Discovery Communications Inc. will invest $500 million or more in a long-term partnership with the British Broadcasting Corp. to develop programming and new cable TV channels in the U.S. and abroad, the Bethesda company said yesterday.
The deal is expected to lead to a BBC cable channel in the United States that would be owned by the British government-controlled broadcaster, yet distributed through Discovery's relationships with local cable systems.
It also will give Discovery the right of first refusal to show nearly all of the BBC's nonfiction programming in the U.S., and the right to work with the BBC to develop programs for Discovery's present and future cable channels, including the Discovery Channel, the Learning Channel, and the Animal Planet Channel.
"Together, we are the largest producer of nonfiction programming in the world," Discovery chief executive John Hendricks said.
In large part, the deal represents a play by Discovery and Tele-Communications Inc., the Denver cable company that owns 49.5 percent of Discovery, to prepare for the days of
500-channel cable systems, Hendricks said.
Digital cable reception boxes that will sit on top of a consumer's TV will be able to squeeze as many as 10 channels into a frequency band that now can handle only one. Discovery spokesman Jim Boyle said four planned Discovery networks will be marketed primarily to systems where the so-called "digital compression" technology is available, because conventional cable systems are mostly full.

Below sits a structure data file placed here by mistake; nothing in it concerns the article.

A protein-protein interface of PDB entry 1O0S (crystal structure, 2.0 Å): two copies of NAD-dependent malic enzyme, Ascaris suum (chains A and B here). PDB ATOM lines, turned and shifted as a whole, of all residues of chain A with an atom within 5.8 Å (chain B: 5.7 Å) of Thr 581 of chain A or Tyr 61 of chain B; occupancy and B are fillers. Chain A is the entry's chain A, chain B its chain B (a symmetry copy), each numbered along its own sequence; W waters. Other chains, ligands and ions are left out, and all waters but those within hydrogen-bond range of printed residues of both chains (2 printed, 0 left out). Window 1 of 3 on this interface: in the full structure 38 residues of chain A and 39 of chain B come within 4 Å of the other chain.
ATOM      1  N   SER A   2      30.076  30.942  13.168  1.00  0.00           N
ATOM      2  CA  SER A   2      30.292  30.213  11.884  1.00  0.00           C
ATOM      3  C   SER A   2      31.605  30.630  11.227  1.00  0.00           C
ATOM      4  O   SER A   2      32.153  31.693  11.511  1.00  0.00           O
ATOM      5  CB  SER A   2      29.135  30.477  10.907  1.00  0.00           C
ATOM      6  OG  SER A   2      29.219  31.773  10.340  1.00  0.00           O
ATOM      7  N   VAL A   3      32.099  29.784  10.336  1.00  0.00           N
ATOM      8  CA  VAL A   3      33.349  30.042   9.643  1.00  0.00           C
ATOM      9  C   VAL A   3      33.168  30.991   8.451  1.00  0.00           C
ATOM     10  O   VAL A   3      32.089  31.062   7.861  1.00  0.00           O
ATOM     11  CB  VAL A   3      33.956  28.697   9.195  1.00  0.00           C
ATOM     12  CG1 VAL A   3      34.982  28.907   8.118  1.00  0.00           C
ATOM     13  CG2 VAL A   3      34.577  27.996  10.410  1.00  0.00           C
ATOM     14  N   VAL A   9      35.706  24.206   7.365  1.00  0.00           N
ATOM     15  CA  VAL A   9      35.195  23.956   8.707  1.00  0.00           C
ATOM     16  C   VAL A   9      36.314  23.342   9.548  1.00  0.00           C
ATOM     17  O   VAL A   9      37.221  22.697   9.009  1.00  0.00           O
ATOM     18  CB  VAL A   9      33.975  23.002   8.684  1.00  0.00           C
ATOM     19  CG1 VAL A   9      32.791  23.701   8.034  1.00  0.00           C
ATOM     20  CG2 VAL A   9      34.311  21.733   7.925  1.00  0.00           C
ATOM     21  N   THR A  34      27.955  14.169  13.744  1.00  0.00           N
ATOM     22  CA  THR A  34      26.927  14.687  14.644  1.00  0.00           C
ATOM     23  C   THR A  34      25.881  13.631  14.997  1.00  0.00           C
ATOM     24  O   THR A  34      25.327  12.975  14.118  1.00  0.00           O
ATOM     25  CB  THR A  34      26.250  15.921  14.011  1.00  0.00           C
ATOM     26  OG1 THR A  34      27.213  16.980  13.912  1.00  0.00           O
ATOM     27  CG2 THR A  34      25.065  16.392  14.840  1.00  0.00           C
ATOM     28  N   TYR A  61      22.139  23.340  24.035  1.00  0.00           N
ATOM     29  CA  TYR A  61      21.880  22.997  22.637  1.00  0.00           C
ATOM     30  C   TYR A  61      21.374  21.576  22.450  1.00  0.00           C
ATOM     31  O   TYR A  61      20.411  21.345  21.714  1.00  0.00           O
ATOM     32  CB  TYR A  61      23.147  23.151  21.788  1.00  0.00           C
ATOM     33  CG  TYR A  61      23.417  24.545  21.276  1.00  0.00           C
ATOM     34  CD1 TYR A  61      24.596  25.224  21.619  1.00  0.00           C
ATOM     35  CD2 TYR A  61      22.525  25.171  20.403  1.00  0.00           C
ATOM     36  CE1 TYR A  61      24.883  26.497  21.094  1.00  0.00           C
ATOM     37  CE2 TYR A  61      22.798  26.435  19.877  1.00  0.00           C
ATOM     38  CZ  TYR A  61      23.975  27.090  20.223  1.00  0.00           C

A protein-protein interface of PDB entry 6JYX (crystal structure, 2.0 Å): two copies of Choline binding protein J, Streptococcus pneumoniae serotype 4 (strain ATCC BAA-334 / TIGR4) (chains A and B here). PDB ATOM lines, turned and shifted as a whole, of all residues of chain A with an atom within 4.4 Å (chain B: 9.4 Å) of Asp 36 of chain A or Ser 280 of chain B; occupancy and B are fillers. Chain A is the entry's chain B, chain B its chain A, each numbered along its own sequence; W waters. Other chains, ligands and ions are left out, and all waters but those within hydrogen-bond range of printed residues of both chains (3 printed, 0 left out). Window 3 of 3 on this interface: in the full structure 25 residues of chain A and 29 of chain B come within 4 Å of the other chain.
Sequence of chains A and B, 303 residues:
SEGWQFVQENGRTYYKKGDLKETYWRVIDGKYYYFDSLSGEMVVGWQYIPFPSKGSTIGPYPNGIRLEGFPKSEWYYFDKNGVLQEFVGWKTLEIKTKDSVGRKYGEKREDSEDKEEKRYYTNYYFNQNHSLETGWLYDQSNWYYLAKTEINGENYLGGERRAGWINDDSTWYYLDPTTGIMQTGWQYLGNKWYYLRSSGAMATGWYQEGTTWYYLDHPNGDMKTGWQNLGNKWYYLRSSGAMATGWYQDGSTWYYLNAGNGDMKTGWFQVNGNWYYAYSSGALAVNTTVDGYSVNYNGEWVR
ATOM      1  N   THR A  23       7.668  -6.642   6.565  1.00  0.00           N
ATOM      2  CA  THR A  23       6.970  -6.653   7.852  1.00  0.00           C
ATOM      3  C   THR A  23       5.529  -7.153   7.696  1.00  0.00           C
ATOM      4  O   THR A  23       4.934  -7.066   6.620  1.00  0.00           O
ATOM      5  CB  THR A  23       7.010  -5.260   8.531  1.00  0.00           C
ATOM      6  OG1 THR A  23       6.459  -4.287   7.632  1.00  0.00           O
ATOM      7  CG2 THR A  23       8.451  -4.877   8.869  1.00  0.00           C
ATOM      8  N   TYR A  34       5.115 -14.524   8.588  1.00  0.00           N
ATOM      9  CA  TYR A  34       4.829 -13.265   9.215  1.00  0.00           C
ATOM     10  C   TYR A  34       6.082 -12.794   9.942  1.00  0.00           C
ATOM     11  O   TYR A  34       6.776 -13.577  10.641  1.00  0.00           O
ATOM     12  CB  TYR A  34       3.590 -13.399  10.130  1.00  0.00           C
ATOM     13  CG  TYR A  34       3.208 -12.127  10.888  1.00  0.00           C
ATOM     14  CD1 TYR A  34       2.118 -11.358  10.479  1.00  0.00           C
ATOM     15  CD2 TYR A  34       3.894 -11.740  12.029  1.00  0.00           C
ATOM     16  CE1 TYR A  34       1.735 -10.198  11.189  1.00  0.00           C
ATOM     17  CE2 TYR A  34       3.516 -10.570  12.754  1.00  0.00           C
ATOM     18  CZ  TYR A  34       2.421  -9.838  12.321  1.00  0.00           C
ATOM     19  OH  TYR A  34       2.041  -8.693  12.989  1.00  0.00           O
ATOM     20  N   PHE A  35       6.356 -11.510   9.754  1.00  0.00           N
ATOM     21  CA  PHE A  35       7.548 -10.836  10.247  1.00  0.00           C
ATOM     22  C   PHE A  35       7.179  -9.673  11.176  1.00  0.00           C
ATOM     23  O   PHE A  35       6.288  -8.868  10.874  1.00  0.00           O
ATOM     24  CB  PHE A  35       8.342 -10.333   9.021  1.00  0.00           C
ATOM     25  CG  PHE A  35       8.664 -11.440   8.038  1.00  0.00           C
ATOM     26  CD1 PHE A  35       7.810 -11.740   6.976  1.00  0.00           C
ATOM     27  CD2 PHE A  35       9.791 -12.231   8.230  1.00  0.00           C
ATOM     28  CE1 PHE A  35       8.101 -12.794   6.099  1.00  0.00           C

The possible losers in the deal include the Public Broadcasting System and cable's A&E Network, each of which has extensive relationships with the BBC. But the BBC's deal with Discovery is not exclusive, and the BBC will remain free to extend agreements to co-produce programming with other broadcasters and programmers.
Spokesmen for both networks were unruffled yesterday.
"The BBC does very little with us in terms of nonfiction," A&E spokesman Gary Morgenstein said. He said his network's signature nonfiction programming, the "Biography" series, gets less than 5 percent of its content in a typical year from the BBC.
PBS spokesman Harry Forbes expressed confidence that his network will continue to get the BBC products it wants because over-the-air PBS stations can offer a much bigger audience than cable.
The combination should be good to create two to four new international cable channels over the next decade, Hendricks said, as well as the U.S. BBC channel.
Pub Date: 9/28/96